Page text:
Many Golden owners consider getting a second one because they want a friend and companion for their dog. This can be a great idea if you and your family are willing to take on the responsibilities of a second dog. Here are a few things to know before you become a two-dog household.
Find a reputable breeder. If you decide to adopt another Golden Retriever, you may already have a relationship with a reputable breeder. If not, ask other Golden owners for recommendations. Make sure the breeder you choose is someone who rears puppies in the home for socialization, provides after-adoption advice and support, and makes sure that the puppies have received proper veterinary care and vaccinations.
Choose the opposite gender. Although Golden Retrievers are known for their easygoing temperament, they tend to get along best with dogs of the opposite sex. With two male dogs, you may experience some dominance and control problems. These tug-of-war bouts usually occur when the puppy reaches his troublesome teen years and tries to assert authority over the alpha dog. Early neutering can help the situation. Two female dogs can also have difficulties, especially when they reach maturity. However, problems can arise even if both are spayed.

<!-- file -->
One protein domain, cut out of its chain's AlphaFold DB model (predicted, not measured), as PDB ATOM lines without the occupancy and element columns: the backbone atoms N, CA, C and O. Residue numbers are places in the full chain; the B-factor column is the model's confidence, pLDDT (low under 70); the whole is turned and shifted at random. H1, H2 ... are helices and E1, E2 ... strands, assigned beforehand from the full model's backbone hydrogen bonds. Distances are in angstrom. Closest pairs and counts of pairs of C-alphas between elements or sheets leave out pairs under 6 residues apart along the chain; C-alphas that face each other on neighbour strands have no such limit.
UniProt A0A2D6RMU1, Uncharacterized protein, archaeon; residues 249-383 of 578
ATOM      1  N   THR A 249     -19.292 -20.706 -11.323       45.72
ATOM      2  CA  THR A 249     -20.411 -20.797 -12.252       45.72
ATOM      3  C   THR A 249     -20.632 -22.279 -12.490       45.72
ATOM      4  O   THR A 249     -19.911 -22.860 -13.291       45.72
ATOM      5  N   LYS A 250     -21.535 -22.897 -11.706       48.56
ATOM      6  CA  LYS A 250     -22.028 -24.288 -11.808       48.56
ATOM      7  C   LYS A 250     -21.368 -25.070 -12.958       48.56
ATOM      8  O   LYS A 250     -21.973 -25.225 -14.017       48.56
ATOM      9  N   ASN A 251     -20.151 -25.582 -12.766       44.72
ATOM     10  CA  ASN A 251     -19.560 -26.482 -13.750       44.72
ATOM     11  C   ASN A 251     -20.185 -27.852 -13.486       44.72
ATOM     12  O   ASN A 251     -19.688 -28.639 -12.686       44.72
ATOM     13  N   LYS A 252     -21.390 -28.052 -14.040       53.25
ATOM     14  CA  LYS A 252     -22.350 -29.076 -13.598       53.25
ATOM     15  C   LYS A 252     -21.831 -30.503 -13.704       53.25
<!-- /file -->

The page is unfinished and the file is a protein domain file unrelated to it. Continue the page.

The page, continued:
Introduce the dogs. The best way to introduce your dog and a new puppy is to take them to a neutral place, such as a park. Taking them for a short walk together is a great initial introduction. It that goes well, let the two dogs sniff each other and play if in a secure area. During this time they will begin to establish who is top dog.
Let them establish their pack order. Dogs have a pack mentality and are accustomed to living in hierarchies. If your older dog growls at your new dog for annoying behavior, such as chewing his tail, don't interfere. You will undermine your older dog's authority. Also, it's important that you feed and praise your first dog first and let him be the first dog to enter doorways after you, as this will reinforce his status.
Give your older Golden some "quest time." Golden puppies have boundless energy and can play for hours and hours on end. This can sometimes annoy an older, more sedentary Golden. Give your older dog some quiet time away from your new dog or puppy every once in awhile. He'll appreciate the break. And be sure to give him lots of individual attention so he'll know that he hasn't been replaced.